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WITH SUPPLEMENTARY CHAPTERS ON THE HISTORY OF
BY WILLIAM SMITH, LL.D.,
of the Dictionarius of " Greek nod Roman Antiquities," " Biography and Mythology,'
THE STUDENT S HISTORIES, UNIFORM WITH THIS WORK.
THE STUDENTS FRANCE: A History Of France From The Earliest Times To The Establishment Of The Second Ehplbe In 1862. Illustrated by Engravings on Wood. 12mo, 724 pages, Cloth, $1 25.
THE STUDENT'S HOME : A History Op England Prom The Earliest
THE STUDENT'S HISTORY OF GREECE: A History Op Greece
from The Earliest Times To the Roman Cosque8t. With Supplementary Chapters on the History of Literature and Art. By William Smith, LL.D., Editor of the 4* Classical Dictionary,** "Dictionary of Greek and Roman Antiquities," &c. Revised, with an Appendix by Prof. Geo<-w. Gheenk, A.M. Illustrated by 100 Engravings on Wood. 12mo, 738 pages, Cloth, $1 25.
ty A SMALLER HISTORY OF GREECE: The above Work Abridged for Younger Students and Common Schools. Engravings. 16mo, 272 pages, Cloth, 75 cents.
THE STUDENT'S HISTORY OF ROME: A History Op Rome From
The Earliest Times To Toe Establishment Op The Empiee. With Chapters on the History of Literature and Art, By Hkney G. Liddell, D.D., Dean of Christ Church, Oxford. Illustrated by numerous Woodeuts. 12mo, 778 pages, Cloth, $1 25.
THE STUDENT'S GIBSON : The History Of The Decline And Fall of The Roman Emitbe. By Edwabd Giddon. Abridged. Incorporating the Researches of recent Commentators. By William Smith, LL.D., Editor of the "Classical Dictionary," "Dictionary of Greek and Roman Antiquities," &c Illustrated by 100 Engravings on Wood. l'2mo, 700 pages, Cloth, $1 26.
Entered, according to Act of Congress, in the year 1854, by
HARPER I BROTHERS,
In the Clerk's Office for the Southern District of New York.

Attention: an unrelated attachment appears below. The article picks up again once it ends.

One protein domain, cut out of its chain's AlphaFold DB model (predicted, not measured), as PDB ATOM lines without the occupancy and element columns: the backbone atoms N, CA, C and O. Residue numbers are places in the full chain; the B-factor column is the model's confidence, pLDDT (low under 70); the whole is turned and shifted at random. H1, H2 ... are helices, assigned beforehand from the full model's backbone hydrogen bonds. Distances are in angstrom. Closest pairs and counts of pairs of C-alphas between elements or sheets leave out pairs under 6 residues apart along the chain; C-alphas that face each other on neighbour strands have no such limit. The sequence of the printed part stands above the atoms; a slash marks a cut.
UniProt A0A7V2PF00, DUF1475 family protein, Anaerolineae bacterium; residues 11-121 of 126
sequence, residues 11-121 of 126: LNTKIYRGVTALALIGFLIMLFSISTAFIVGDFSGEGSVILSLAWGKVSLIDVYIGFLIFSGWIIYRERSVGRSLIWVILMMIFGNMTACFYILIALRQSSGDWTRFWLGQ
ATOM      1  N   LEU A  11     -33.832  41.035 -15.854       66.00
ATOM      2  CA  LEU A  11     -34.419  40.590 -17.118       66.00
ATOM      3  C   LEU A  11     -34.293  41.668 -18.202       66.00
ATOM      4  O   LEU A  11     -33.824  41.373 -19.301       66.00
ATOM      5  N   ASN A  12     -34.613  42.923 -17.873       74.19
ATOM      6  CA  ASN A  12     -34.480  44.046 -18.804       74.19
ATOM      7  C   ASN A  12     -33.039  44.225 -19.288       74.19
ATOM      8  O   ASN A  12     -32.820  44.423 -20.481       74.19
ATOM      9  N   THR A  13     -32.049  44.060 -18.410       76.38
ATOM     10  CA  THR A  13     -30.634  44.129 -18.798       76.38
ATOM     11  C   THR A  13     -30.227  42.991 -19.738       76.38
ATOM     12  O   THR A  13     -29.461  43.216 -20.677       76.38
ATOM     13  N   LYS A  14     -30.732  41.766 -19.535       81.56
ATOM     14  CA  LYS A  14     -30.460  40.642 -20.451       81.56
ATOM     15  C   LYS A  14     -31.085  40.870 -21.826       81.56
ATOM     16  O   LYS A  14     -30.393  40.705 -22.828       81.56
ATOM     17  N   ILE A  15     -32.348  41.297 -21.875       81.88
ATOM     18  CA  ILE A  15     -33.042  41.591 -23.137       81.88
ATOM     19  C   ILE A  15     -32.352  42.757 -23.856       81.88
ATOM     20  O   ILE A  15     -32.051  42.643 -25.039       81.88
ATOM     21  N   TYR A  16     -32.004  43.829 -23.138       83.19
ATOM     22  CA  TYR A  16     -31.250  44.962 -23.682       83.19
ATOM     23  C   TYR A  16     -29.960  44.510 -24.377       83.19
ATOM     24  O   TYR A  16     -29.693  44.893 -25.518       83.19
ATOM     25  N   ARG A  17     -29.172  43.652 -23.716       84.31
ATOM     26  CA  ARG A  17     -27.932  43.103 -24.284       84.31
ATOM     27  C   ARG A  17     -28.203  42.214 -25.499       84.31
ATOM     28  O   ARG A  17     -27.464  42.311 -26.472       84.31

No history is so full of instruction as that of Greece, and there is none whose lessons have been more uniformly perverted. Gillies treated it as an exposition of the "incurable evils inherent in every form of republican policy," and dedicated his work to the King. Mitford wrote from a point of view so purely English, that, with all his learning and industry, he was never able to understand the distinction between a republican and a demagogue. We have all been taught that the condemnation of Miltiades was a flagrant instance of republican in. gratitude; that the Athenian democracy was fickle, and cowardly, and mean; and that the happy days of Greece were those transient pauses which followed the concentration of power in the hands of an oligarchy or a tyrant.
Now, if there be any value in history, it must consist in the truthful record of man's tendency to grow wiser and better, or more ignorant and more wicked, under particular forms of government, and in certain modes of existence. If " every form of republican policy" be tainted by incurable evils, it is very important that we should know it, and prepare ourselves in time for the inevitable development of them. If the experience of other nations has brought any thing to light which can be applied to our own case, it is our duty to study it carefully, and do our best to turn it to account. The past has a claim upon us for just and conscientious appreciation. It is as wicked as it is vain to attempt to sever the ties which bind us to the old world and make the civilization of elder days an important element in our own. And as every vice sooner or later brings its own chastisement, the people which shuts its eyes wilfully to the teachings of history, will sooner or later find that, even in its hardest struggles, it has been treading a path in which almost all the dangers had been revealed long before.
If we would read these lessons aright, we must come to the study of the past with candid and fearless minds; ready to accept whatever it really tells us; and earnest only in searching out the true meaning of its revelations. This alone can make the study of history fruitful, and bring out that earnestness, sincerity, candour, and toleration, which are as essential to the healthy development of nations as of individuals.
It is all the more to be regretted that Grecian history has been so sadly distorted, as it necessarily lies at the basis of our historical studies. Greek civilization is the first of the civilizations of the old world with which we still have an active and enduring sympathy. The elder empires of Asia are subjects of deep interest to the professed scholar; Egypt is full of strange revelations of character and power; but Greece is the only country which still continues to exercise a direct and healthy influence upon the development of the mind in every department of thought and taste. Every now and then, it is true, we are startled by the apparition of some new Homer, or Demosthenes, or Phidias: but long before their generation has passed away, the world is glad to fall back again upon the old ones. When Canova began his reform in sculpture, he went back to the antique with the simplicity and devotion of a child; and the result was the modern school, the most brilliant since